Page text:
Ed Sim: Michael, can I add one other piece? I think Keith makes a good point from the data itself, and if you're selling in enterprises, any type of solution that leverages their data I think a big question no matter how many folks talk about the cloud is, "Can you drop it on-prem?" And, I don't know if either you've been asked that question but, it seems to me that every company that we have leverages some type of data, and to run kind of AI on top of it is, "Can you drop it?" I can move the data, there are all these regulations, and I need the securest you guys can [provide].

Keith Brisson: Well, we get that all the time, especially since a lot of the innovation in AI has come from large companies that have a tendency to suck up data, you know, the Googles of the world, which most enterprises are not willing to trust with their valuable customer data. So, we get that all the time, but data is a requirement, right? So, our [plan] at least, is to provide our own data to help get things started. So, like in our case, it’s a general language understanding data, but then let companies maintain control over the data that’s specific to them. Our strategy on that is to offer on-premise or virtual cloud insulation so they can maintain control over that. The simple fact is most companies don’t want their data training other companies’ datasets.

Ed Sim: Yup.

Keith Brisson: … especially in regulated industries like healthcare and finance.

Sean Chou: Yeah. Data is definitely kind of the muck-side of AI that people like to not talk as much about, but it is really important, I think, for any company that's really looking at AI and what their AI strategy is going to be over time, which, I think, you know, we all are in agreement there should not be an AI strategy, there should be a business strategy powered and enabled by AI tech. But, you know, you have to get your data policy in order, so they definitely have to have a point of view on where data resides, how to own, and so-forth. And I don't think there's a right answer right now. Certainly, at that point, we get the questions to of, "Hey, where exactly is this data? Where does it reside?" It becomes a bigger problem once you start talking about a global context because then it's no longer just US privacy issues, you have entire governments that have a very strong perspective on where physically data should reside.

Michael Krigsman: Let me …

Ed Sim: We are a company for that, too. [Laughter]

Michael Krigsman: [Laughter]

Ed Sim: That’s probably the big idea, and we do use AI and machine learning to tell you where the data is, where it’s located, and we attach it to a unique ID before people kind of run scenarios on top of that, so…

Sean Chou: Got all your bases covered.

Ed Sim: [Laughter]

Michael Krigsman: That is clearly looking at all the different facets of this in order to cover, as you say, cover his bases. This issue of the data is so important, and would it be accurate or inaccurate to say that for companies that are thinking about AI, that it’s actually a data situation, rather than an AI technology situation or question? Is that accurate or inaccurate?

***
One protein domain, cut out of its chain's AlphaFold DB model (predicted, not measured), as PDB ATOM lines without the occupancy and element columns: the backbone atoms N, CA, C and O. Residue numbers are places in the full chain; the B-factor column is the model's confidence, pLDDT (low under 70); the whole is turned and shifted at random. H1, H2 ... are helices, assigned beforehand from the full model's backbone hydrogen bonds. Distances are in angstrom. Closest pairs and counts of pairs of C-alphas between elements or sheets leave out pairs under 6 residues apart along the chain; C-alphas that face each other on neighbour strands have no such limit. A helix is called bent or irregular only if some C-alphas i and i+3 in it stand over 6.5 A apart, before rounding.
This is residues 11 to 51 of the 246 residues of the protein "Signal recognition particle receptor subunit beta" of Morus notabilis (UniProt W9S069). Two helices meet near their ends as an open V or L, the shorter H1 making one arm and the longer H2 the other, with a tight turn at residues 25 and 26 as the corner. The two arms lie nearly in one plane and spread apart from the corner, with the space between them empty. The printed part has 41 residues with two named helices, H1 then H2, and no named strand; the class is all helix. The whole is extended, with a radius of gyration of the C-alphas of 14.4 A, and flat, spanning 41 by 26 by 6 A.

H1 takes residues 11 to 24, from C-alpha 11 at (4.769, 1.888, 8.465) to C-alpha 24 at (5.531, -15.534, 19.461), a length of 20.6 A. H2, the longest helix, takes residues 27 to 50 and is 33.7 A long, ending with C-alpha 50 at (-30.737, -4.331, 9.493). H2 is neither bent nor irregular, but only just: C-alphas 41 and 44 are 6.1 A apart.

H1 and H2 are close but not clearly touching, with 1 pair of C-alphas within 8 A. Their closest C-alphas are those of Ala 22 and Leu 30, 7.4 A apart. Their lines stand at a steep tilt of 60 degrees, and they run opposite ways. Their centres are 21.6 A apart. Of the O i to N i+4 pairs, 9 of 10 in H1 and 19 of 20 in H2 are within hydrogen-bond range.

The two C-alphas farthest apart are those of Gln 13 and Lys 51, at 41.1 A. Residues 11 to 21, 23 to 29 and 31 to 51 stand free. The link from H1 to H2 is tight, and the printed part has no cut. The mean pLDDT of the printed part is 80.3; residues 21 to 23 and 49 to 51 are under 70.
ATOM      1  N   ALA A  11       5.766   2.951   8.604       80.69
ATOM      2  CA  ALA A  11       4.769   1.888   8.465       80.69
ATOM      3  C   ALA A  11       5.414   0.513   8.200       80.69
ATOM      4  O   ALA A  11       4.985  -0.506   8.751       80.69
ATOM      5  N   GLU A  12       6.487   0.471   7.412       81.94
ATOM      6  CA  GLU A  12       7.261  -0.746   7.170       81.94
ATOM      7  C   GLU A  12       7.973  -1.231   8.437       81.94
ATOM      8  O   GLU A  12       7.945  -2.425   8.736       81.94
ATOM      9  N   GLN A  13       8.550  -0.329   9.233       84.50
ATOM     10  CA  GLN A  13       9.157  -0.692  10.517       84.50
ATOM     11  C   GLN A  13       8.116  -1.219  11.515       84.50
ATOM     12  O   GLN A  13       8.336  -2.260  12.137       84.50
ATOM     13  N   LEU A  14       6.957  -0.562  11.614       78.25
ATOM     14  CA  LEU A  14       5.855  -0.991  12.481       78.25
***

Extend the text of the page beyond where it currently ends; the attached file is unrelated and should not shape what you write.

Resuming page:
Ed Sim: I would say it’s pretty accurate, right? Because a couple things: I’m so bullish on the enterprise and leveraging machine learning in the enterprise, because once again, a lot of these folks don’t want to give their data to Google to train them, right? That’s Google’s model. Hey, I’ll give it to you for free, I’ll open-source it and [...] Facebook with that AI, but there is tons of value sitting inside of enterprises, right? And the more data you have, the better you can train, the better you can predict. So the question really is, I’m dropping something on-prem, and I’ve got healthcare data. That’s interesting. But somehow, I can tie that healthcare data anonymously with other healthcare data from other companies. Then you start creating a powerful data co-op and you can make better data predictions. But I think data is definitely a weapon, and it’s definitely a weapon in the enterprise space.

Keith Brisson: That’s definitely a weapon, but it’s not even all that you need. The technology and the skills required to process that data and turn it into something actionable are pretty technical and can be a distraction for most companies. So, for most companies, you can have the data. We also need the expertise to be able to transform it into something that’s actually usable within your business. And that’s something that tends to not make sense for companies to build themselves. I think that’s at least our premise is that we should provide that technology so that businesses can focus.

Michael Krigsman: That’s a really interesting … Oh, please, go ahead, Sean.

Sean Chou: I was just going to add, I think that the data is certainly essential for the majority of AI applications right now, and it's largely a function of where we are. When we narrow AI for machine learning, for developing neural networks, you need data. You need feedback to improve that neural network. But, as we start getting more and closer to more general AI, or even very well understood things like, you don't really need to train sediment analysis that large now because that's a more general application. So, you're already seeing some applications and outputs from general AI research that doesn't really need to be trained.